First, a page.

• Starting in 1925, the longest-running country show, The Grand Ole Opry, got its start as WSM Barn Dance.
  • RCA Studio B, located on Music Row, displays red, blue, and green lights every year in honor of Elvis Presley's Christmas album. Elvis had the studio put up lights while recording the album to get everyone in the spirit.
  • The capitol building in Nashville is the oldest building in the United States. After the architect died during its construction, his body was entombed in the north facade.
  • The city is home to the only full-scale replica of The Parthenon, located in Centennial Park.
  • Music venues in the city that feature four or more live shows a night are allowed to display a special sign shaped like a guitar pick.
  • Nashville is home to some of the most famous racing horses including Iroquois, War Admiral, Seabiscuit, and Secret.

Things to See and Do in the City of Nashville


No matter what your preference of activities, you'll find much to see and do in and around the city of Nashville. While the activities in the city are too many to list, some of the most popular stops for locals and tourists alike are the following:

The Country Music Hall of Fame

The Country Music Hall of Fame was designed to preserve the history of American country music. It started out in a small basement in 1964 and has now expanded to a large museum with a collection that has close to 2.5 million artifacts such as musical instruments, films, cars, and costumes. The museum received its funding from the Country Music Foundation and is located in the downtown area of Nashville. Visitors to the museum can enjoy a tour of all the various exhibits, videos, radio broadcasts, and audio soundtracks as well as multiple live performances.

Ryman Auditorium

Listed on the National Register of Historic Places, Ryman Auditorium is a massive live performance venue that has more than 2,000 seats and was home to the weekly performances of the Grand Ole Opry from the 1940s through the 1970s. Originally sponsored by wealthy businessman Thomas Ryman, the facility is often referred to as the Carnegie Hall of the South and was home to such famous acts as Charlie Chaplin, Harry Houdini, Will Rogers, and Helen Keller. It was also the site of the inauguration of three state governors.

The Parthenon

The Parthenon is located in the center of Centennial Park and now operates as an art museum. As a full-scale recreation of the Parthenon in Athens, Greece, it was originally designed for the Tennessee Centennial Exposition. Due to its popularity with visitors, it was left up after the expo and has become a major landmark ever since. The original idea behind it was that famous educators wished to turn Nashville into an educational beacon, much like Athens was in ancient Greece. The site also features a 42-foot reproduction of the statue of Athena.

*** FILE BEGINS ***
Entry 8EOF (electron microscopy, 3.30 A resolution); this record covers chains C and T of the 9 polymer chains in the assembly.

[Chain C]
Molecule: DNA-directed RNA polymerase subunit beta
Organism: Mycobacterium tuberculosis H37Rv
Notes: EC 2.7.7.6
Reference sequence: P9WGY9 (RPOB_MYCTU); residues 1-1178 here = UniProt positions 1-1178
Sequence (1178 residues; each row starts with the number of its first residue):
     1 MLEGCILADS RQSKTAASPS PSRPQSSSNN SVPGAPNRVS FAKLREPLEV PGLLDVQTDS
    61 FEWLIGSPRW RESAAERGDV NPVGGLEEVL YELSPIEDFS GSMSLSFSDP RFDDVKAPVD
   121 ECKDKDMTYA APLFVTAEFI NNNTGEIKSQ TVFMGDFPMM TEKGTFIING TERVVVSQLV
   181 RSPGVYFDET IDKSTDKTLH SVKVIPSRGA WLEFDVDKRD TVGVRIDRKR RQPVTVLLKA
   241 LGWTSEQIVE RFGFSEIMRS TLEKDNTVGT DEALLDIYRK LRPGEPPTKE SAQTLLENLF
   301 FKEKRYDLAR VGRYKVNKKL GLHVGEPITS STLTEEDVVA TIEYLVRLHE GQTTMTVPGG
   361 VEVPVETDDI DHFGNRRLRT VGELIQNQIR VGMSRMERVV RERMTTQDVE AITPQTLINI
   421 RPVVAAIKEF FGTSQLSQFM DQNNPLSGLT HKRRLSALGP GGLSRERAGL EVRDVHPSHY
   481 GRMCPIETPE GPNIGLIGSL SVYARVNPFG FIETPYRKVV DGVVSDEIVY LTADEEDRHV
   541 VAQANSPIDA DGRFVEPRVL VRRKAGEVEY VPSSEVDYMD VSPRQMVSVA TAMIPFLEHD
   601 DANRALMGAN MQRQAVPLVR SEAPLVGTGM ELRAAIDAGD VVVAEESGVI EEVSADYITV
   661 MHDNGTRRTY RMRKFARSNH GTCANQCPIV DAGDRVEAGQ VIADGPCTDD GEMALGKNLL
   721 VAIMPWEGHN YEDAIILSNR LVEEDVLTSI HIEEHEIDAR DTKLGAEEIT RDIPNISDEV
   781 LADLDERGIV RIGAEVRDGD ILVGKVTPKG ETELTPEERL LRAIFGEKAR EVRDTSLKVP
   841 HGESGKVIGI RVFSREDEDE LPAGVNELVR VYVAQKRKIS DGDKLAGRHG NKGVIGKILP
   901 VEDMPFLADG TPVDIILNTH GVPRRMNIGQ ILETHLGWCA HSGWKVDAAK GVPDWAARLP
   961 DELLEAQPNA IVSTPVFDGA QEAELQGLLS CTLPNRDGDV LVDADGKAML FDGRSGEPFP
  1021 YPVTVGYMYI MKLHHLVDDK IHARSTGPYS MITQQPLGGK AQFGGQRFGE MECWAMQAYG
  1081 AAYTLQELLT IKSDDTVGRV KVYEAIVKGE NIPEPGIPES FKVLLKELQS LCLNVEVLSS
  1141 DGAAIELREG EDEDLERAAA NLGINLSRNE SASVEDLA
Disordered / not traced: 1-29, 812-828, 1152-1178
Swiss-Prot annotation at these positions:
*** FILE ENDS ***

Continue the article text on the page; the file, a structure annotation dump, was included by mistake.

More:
The Grand Ole Opry

The Grand Ole Opry started as a one hour a week show that was dedicated to the sounds and history of country music dating back to 1925. As the popularity grew, the show expanded into a four-hour show which featured weekly acts including folk and gospel singers, bluegrass acts, and comedy shows. It quickly became a live-entertainment phenomenon that attracted hundreds of thousands of viewers.

The Grand Ole Opry first started in the Ryman Auditorium, but it soon outgrew the venue and moved to a bigger building known as the Grand Ole Opry House. The building has recently hosted shows with some of the biggest names in country music such as Garth Brooks, Reba McEntire, Dixie Chicks, and Dolly Parton. Not only can visitors enjoy a show, but they can also enjoy one of three tours. The tour options are the Backstage Tour, the Post Show Tour, and the VIP Tour. With some tours, you can walk through the artists' entrance to view the dressing rooms and find out what happens when you step behind the curtains.

Belle Meade

The Belle Meade Mansion was built in 1820 by John Harding and consists of 30 acres of what was a successful plantation in the 1800s. The grounds contain a dairy, stables, slave quarters, and a carriage house, all open to tourists. Before the property became a plantation, the area was home to native tribes and European settlers that used an old Natchez trail as a trade route. The original purchase made by John Harding was for 200 acres of hunting grounds where he cultivated the land set up a cotton gin, vineyards, a sawmill, and a blacksmith shop.

After enjoying some success, Harding expanded his interests into thoroughbred breeding and racing. By the late 1860s, he owned over 3,500 acres. By 1906, the home and all of the horses were sold at auction. It passed through several owners and was known to produce multiple racing champions.